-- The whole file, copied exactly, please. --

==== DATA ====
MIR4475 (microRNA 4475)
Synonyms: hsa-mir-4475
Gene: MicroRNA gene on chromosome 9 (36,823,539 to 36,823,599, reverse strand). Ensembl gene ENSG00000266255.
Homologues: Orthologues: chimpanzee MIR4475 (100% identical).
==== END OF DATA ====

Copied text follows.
MIR4475 (microRNA 4475)
Synonyms: hsa-mir-4475
Gene: MicroRNA gene on chromosome 9 (36,823,539 to 36,823,599, reverse strand). Ensembl gene ENSG00000266255.
Homologues: Orthologues: chimpanzee MIR4475 (100% identical).